On the day before Christmas Eve, somewhere over the Rockies, I pulled out the latest issue of Wooden Boat. The cover piece - "Back From Disaster" by Randall Peffer - is one of the best articles I have read in years. It is the story of the four young Coast Guard men who took Motor Lifeboat CG-36500 out into a storm the night of February 18th, 1952.
A WWII vintage tanker, the Pendleton, had broken in half. The status of the men on board was unknown (the eight on the bow were probably already dead, 33 souls clung to the stern, which still had power and limited steering). Complicating the situation was the fact that another tanker had also broken in half in the same general area, and Coast Guard resources were focused on that situation. The men on the Pendleton's stern could hear the radio calls but couldn't transmit - they faced the sobering prospect that someone would be rescued that night, but probably not them.
The Chatham Coast Guard station learned from a PBY search plane that there was a second ship in distress. A lifeboat crew was assembled by 24 year-old Coxwain Bernard Webber from available personnel at the station. They understood that they might be undertaking a suicide mission. Waves were running sixty feet, and an amphibious truck and surfboat had both already failed to get over the breakers at the Chatham bar. When CG-36500 tried to cross the bar she nearly capsized (imagine this in a small boat, on a snowy night). The compass and lifesaving gear went overboard. The windscreen blew out. Webber thought he'd lost his crew. "They looked like goners but they managed to hold on," he said later.
The engine (90 hp on these boats) had shut down, but they got it going again. Without a compass Webber navigated by dead reckoning. He fought the seas by accelerating into the rising surf, then backing the engine on the downside of the giant waves. All lights were doused to preserve the crew's night vision.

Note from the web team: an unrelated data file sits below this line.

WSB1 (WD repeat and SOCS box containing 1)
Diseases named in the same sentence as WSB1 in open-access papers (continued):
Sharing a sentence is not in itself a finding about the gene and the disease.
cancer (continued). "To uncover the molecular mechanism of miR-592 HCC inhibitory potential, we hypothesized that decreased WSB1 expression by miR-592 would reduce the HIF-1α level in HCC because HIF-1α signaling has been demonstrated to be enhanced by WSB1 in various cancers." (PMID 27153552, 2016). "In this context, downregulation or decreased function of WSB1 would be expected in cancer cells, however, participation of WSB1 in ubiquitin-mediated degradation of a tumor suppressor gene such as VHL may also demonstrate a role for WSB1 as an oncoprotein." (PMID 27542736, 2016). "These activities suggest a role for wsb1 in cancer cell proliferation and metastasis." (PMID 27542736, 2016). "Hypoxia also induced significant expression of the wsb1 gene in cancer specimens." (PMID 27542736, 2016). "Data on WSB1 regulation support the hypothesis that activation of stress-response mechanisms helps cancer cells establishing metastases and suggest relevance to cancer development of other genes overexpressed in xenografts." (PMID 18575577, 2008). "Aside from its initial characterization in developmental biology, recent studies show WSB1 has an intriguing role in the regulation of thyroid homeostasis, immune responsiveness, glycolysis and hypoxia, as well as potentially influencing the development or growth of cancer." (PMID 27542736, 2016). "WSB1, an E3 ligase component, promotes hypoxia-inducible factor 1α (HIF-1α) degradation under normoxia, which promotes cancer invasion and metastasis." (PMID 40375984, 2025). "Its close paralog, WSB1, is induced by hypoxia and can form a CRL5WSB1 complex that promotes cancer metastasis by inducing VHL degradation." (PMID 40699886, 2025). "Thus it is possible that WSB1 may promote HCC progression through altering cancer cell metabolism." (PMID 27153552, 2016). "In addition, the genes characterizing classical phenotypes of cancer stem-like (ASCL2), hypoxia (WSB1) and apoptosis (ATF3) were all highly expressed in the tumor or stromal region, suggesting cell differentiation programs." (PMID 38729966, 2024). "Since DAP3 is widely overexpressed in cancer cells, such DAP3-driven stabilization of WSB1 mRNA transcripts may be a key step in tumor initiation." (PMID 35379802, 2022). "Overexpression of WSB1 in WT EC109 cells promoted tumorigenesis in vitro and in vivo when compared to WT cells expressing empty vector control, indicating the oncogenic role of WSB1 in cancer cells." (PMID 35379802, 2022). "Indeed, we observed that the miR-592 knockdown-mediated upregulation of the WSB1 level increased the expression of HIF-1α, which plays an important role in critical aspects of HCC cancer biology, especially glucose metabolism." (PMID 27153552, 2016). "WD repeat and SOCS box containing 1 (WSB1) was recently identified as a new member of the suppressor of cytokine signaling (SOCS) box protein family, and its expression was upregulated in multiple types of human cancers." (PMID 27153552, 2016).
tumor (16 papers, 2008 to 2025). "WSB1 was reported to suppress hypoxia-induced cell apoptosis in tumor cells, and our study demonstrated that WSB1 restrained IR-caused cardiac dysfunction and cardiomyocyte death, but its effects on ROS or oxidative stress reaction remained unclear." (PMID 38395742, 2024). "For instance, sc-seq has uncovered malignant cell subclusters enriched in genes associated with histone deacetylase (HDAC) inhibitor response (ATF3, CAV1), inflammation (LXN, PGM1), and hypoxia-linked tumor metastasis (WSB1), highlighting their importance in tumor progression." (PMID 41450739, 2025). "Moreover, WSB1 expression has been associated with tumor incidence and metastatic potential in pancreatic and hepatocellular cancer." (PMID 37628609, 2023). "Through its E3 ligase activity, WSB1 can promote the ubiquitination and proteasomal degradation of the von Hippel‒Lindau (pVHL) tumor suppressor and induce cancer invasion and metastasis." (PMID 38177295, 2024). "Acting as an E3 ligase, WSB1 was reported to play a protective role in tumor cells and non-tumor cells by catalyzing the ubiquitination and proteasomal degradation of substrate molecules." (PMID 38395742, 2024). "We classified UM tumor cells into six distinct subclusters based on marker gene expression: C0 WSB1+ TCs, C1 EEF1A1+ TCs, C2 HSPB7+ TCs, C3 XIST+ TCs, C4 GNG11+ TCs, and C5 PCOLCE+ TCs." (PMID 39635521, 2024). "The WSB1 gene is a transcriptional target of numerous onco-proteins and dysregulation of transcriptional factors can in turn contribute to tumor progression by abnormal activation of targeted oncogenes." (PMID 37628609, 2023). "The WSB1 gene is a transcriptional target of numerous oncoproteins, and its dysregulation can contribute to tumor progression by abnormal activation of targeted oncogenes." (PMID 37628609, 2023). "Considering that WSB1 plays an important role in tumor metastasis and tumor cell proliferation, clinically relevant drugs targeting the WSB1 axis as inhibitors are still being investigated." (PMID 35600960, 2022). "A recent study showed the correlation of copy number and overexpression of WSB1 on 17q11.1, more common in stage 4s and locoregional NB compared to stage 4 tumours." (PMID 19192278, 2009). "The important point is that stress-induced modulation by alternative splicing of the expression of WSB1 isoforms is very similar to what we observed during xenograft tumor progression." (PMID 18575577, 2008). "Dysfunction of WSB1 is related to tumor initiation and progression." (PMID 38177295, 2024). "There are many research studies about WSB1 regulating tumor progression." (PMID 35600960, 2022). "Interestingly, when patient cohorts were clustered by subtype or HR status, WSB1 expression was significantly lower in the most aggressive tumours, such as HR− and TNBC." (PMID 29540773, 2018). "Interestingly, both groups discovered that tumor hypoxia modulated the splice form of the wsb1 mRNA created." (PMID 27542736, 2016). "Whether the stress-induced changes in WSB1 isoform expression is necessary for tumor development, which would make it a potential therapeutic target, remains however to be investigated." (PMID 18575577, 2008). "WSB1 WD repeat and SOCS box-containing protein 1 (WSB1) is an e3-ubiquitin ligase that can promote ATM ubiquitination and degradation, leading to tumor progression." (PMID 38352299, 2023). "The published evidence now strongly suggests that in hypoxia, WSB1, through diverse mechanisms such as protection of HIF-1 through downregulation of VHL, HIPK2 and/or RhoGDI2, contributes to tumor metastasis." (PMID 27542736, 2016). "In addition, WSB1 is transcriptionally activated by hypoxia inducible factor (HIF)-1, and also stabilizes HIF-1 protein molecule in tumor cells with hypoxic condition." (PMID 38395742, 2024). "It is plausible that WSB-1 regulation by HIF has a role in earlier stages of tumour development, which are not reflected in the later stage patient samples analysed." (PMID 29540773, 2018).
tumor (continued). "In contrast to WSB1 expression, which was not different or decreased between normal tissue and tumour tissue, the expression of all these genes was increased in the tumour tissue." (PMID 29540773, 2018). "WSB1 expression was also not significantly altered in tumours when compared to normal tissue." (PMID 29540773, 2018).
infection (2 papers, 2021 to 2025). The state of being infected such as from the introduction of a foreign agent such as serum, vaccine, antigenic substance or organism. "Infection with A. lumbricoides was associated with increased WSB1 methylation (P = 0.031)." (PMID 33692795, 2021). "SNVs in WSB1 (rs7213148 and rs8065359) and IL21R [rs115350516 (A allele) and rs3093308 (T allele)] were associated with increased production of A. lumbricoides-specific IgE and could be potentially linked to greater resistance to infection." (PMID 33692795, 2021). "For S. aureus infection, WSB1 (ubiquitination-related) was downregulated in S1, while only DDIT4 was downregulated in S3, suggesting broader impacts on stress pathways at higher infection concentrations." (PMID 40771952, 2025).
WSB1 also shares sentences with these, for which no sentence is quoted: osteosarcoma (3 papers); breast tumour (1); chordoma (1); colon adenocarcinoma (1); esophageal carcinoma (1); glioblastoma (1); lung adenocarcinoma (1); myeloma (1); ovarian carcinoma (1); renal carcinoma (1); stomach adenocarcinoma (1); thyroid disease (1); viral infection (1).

Then, looming up in front of them, they saw what was left of the Pendleton:
(More on this awesome painting here.)
The lifeboat was rated for perhaps 20 survivors - 33 came down the ladder. They crammed them in - in the main hold, in the engine compartment, any place they'd fit. One man was smashed between the two vessels and killed.
Webber radioed for help, but when he realized that they were going to try and rendezvous him with a cutter, shut the thing off. The survivors and crew were hypothermic, and he was taking the boat in to land now, before they started dying. As he brought CG 36500 around and headed in the general direction of shore, someone spotted the Chatham light. Webber steered for it, and despite the overloading, they made the harbor entrance in good order.
In the relative calm of Chatham harbor, they noticed around hundred people on shore, waiting to meet them. Webber and his crew tied up at the fishing pier. Then, shaking with cold and relief, as they watched 32 men disembark from a lifeboat meant to hold 20, maybe they started to realize what they had done.
One commentator notes that in accomplishing this rescue, Webber and his crew did four things that experienced seamen would have regarded as nearly impossible:
- They got a light rescue boat across Chatham Bar in hurricane-like conditions,
- They found the Pendleton in darkness without radar or radio contact,
- They got every man but one off the Pendleton and onto their boat,
- They successfully navigated the overloaded boat back to Chatham, in storm and darkness, without a compass.
That about covers it.
They tried to give Webber the Gold Livesaving Medal, with a lesser commendation for the rest of the crew. Webber refused. The whole crew or nothing, he said.
They got the medal.
In 2002 the crew had a brief reunion. Three are now gone: Bernie Webber passed away in January of this year. Here is the Memorial video from the Coast Guard:
The boat has been preserved as a memorial - an enduring reminder of what heroism really is.
Happy Holidays, and to all, a good night.